Bobby on Boulevard du Montparnasse. Bobby sitting in La Coupole. Bobby heading down the Champs Elyssees. Bobby taking notes while waiting for the Vivienne Westwood show to begin, sitting in a giant room in the basement of the Louvre. Bobby crossing Rue de Rivoli. Bobby crossing Quai des Celestins. He's turning down Rue de l'Hotel-de-Ville. He enters the metro station at Pont Marie. He's on a train, grabbing an overhead handrail as the train slowly enters the Sully-Morland station. A shot of Bobby on an Air Inter flight from Paris to Marseilles, reading a copy of Le Figaro. Bobby's picking up a rental car at the Provence airport.
"What's that?" I ask, motioning to the tape in his hand. "Dailies?"
"Not exactly," he says.
I realize something. "Does Bobby know you're here?"
He looks away apprehensively.
"I think you should leave," I'm saying. "If Bobby doesn't know you're here I think you should leave."
"Victor," the director says. "I've debated showing you this." He pauses briefly. He decides something and shuffles toward a large-screen TV that's ensconced in a white-oak armoire across from the bed I'm shivering in. "But in light of what's about to happen, I think it's probably imperative that you view this."
"Hey, hey, wait," I'm saying. "No, please, don't-"
"I really think you should see this, Victor."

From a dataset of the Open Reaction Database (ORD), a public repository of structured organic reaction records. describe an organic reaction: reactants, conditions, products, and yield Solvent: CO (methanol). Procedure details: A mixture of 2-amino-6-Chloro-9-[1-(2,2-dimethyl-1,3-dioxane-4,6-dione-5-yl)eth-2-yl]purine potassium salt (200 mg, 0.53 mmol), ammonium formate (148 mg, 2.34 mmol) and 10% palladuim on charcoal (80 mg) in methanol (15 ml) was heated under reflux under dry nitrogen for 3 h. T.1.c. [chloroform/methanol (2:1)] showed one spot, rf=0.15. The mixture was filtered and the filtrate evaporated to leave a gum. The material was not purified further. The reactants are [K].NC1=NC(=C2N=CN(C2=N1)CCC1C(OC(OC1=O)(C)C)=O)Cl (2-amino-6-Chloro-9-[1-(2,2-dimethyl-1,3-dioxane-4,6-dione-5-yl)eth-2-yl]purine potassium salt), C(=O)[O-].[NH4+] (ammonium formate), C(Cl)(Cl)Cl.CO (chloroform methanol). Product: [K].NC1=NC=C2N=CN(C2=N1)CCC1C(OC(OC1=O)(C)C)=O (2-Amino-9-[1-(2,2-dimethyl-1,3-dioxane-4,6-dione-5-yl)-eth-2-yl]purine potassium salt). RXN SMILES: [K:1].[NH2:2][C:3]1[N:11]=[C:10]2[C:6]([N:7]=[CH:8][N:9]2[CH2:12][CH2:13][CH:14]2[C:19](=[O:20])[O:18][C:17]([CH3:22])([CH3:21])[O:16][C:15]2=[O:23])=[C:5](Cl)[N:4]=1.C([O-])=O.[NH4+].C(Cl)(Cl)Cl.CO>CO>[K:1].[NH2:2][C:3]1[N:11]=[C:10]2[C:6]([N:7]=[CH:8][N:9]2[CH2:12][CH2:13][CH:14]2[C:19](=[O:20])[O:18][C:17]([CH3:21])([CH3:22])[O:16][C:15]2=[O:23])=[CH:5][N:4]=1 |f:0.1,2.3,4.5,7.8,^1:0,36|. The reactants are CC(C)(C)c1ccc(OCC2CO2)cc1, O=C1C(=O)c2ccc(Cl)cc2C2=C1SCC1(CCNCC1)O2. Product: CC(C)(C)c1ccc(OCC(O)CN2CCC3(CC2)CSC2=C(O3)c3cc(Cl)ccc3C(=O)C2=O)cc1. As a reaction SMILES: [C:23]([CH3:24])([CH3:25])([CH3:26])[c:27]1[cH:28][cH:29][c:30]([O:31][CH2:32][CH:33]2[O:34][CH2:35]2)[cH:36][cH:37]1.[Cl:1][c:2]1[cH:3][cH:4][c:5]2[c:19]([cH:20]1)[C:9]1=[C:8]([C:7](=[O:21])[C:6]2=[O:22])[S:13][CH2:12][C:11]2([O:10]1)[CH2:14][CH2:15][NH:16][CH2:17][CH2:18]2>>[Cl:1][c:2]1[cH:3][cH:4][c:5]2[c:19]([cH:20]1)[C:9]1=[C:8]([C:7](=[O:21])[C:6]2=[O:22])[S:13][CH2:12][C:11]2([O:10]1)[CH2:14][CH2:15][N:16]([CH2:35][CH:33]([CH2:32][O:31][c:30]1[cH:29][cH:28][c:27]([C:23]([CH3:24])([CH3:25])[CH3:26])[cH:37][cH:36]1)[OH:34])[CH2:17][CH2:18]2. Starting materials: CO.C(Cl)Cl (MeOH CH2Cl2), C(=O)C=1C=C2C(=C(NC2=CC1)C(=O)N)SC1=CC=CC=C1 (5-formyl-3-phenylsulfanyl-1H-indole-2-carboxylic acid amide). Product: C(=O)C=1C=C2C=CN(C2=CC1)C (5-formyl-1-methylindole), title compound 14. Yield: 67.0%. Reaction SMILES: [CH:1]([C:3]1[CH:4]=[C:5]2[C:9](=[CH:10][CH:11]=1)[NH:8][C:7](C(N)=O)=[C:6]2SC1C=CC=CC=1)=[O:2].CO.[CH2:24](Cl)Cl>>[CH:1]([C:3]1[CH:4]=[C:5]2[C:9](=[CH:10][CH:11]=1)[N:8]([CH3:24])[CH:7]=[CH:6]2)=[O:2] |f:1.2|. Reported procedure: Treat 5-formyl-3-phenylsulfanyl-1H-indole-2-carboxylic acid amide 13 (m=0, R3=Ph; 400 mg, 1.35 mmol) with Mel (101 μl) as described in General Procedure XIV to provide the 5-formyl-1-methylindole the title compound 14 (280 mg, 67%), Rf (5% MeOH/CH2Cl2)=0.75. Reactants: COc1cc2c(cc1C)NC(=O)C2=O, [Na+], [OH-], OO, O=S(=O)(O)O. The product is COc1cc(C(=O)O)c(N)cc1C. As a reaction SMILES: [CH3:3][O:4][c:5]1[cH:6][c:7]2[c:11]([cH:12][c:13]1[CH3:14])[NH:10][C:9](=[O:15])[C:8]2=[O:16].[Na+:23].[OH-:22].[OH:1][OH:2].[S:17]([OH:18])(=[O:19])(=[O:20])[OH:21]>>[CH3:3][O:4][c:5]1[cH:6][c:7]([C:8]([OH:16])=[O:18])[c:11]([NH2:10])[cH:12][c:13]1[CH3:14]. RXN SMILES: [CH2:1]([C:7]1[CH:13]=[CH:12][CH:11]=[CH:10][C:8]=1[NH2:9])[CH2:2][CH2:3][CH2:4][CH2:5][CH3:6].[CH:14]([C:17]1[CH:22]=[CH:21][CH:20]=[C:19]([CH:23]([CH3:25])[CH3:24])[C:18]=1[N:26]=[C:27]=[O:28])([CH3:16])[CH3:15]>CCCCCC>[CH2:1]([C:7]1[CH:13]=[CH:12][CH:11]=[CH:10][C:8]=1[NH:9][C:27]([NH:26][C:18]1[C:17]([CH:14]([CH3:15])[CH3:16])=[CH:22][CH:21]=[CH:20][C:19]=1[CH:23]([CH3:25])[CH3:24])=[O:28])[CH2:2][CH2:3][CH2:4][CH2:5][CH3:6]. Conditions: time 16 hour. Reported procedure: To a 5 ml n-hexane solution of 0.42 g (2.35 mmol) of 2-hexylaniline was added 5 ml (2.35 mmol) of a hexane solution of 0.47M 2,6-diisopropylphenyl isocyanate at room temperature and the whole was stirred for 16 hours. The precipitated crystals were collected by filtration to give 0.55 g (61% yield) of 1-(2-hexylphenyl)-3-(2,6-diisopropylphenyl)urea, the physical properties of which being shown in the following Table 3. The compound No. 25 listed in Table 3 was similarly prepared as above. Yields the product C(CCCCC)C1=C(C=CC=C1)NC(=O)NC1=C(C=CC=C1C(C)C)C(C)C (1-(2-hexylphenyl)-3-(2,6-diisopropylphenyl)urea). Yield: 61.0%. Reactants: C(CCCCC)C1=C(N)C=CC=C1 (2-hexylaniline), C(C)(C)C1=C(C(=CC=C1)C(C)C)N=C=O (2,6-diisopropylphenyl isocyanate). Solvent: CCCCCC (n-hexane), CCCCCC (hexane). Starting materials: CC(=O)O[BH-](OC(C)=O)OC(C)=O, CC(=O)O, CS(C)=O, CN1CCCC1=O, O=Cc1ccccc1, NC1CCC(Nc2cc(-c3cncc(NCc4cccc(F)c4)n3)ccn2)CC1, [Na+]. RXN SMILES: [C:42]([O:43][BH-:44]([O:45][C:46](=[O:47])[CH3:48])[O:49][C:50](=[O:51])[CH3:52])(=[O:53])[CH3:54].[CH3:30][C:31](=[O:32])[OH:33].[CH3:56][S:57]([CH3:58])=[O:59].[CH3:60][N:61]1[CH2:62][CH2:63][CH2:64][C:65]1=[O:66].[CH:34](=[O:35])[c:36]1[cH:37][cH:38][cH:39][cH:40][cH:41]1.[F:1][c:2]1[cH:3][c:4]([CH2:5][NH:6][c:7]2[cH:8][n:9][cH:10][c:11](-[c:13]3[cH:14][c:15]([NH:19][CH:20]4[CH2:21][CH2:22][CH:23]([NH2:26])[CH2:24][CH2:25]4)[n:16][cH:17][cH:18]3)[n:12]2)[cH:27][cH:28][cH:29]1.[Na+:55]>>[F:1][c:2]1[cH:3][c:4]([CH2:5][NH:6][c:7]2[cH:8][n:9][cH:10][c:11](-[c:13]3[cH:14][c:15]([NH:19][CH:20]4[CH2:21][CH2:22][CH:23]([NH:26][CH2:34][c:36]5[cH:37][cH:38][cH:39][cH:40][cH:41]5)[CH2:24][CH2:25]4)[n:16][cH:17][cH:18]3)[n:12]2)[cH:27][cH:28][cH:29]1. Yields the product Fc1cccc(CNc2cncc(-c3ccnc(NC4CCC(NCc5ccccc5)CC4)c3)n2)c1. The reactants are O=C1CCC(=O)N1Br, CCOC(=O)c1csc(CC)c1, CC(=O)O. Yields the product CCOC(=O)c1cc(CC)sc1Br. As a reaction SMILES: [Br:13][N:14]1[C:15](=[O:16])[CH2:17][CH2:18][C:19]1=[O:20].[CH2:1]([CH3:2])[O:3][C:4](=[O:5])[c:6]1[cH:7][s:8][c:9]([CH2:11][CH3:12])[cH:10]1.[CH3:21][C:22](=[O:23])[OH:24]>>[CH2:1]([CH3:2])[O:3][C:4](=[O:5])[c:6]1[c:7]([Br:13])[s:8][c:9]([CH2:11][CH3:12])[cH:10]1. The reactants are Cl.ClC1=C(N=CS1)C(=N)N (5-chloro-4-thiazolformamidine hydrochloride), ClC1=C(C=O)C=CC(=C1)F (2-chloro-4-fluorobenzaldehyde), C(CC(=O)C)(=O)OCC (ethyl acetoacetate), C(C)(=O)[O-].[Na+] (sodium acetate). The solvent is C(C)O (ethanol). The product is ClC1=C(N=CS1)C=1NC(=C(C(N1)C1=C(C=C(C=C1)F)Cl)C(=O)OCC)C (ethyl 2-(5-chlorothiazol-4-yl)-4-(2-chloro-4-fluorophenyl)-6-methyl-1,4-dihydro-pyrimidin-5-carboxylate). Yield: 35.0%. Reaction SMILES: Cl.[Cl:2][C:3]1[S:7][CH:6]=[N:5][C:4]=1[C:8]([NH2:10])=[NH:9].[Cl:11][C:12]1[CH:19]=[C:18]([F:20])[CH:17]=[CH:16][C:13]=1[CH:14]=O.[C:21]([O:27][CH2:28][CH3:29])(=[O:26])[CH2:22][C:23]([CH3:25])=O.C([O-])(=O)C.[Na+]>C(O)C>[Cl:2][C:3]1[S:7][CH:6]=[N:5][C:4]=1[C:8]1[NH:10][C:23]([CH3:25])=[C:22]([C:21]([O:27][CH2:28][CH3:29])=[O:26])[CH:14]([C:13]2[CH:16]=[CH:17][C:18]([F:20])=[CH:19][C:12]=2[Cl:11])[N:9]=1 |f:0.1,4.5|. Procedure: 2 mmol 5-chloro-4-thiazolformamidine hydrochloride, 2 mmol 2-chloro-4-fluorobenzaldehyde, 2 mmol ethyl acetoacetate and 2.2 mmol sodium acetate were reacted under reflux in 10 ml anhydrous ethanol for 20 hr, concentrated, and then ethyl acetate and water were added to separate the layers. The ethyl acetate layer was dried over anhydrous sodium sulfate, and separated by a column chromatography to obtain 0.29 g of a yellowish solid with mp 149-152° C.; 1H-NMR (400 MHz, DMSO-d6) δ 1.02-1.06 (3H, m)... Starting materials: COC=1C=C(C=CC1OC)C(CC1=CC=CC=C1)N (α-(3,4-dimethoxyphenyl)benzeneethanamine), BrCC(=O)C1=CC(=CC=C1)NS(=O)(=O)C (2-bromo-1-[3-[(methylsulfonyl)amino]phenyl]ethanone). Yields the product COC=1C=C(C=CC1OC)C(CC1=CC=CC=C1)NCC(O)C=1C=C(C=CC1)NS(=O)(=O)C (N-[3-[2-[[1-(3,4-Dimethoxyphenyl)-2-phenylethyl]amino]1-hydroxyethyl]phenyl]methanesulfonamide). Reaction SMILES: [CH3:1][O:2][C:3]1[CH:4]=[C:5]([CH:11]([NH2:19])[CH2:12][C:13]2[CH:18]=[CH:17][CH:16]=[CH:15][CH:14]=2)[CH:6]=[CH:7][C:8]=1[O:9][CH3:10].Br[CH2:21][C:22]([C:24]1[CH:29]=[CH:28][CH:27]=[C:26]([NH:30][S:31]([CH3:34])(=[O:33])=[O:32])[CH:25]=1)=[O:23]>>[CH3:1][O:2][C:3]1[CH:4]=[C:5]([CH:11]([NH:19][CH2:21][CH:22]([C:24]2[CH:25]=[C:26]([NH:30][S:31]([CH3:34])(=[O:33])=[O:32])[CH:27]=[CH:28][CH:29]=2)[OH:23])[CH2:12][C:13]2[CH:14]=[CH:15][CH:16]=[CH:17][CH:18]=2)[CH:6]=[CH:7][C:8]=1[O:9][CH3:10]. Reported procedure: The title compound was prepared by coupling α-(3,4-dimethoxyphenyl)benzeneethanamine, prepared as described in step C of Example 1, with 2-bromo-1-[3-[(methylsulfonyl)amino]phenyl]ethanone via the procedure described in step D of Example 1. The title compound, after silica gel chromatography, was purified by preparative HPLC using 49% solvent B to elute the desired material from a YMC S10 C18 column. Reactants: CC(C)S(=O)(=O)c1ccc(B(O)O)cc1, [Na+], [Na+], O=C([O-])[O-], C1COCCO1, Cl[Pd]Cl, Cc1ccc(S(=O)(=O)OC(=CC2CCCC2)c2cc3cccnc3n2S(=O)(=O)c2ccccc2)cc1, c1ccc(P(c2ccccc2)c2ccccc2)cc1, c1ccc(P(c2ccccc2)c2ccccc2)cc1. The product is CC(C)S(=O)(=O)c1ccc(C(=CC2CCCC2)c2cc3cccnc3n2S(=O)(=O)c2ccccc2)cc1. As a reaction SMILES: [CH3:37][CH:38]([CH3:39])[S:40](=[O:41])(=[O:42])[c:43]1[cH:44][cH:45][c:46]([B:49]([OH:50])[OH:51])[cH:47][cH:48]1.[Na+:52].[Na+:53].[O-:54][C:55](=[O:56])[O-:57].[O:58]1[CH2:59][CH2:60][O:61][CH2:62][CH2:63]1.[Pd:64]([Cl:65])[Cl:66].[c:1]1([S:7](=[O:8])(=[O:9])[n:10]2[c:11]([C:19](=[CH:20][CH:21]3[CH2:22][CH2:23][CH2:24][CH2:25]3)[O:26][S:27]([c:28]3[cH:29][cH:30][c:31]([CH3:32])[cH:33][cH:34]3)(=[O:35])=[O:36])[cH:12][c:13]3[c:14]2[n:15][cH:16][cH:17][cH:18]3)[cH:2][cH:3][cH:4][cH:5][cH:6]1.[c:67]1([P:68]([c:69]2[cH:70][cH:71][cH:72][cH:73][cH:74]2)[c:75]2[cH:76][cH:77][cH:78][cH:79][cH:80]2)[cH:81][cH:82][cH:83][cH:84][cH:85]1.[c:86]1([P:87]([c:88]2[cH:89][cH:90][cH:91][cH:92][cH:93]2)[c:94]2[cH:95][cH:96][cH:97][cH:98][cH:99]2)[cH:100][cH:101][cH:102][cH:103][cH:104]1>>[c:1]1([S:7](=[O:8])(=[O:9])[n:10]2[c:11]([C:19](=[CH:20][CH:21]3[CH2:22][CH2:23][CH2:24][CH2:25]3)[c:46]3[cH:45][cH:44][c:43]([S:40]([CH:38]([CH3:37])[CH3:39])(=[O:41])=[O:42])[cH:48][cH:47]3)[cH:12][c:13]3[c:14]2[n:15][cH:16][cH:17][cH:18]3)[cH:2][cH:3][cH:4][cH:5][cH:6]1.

"Why?" I'm pleading, afraid. "Why?"
"This isn't for you," he says. "This is for someone else's benefit."
He blows confetti off the tape before slipping it into the VCR below the TV. "We think that Bobby Hughes is getting out of hand."
I'm wrapping myself in a comforter, freezing, steam pouring from my mouth because of how cold it is in the house.
"I think things need to be reduced for you," the director says. "In order for you to... see things clearly." He pauses, checks something on the VCR's console. "Otherwise we'll be shooting this all year."
"I don't think I have the energy to watch this."
"It's short," the director says. "You still have some semblance of an attention span left. I checked."
"But I might get confused," I say, pleading. "I might get thrown off-"
"Thrown off what?" the director snaps. "You're not even on anything to get thrown off of."
He presses Play on the console. I motion for him to sit next to me on the bed because I'm getting so tense I need to hold his hand even though he's wearing leather gloves, and he lets me.
Blackness on the screen blooms into random footage of Bobby.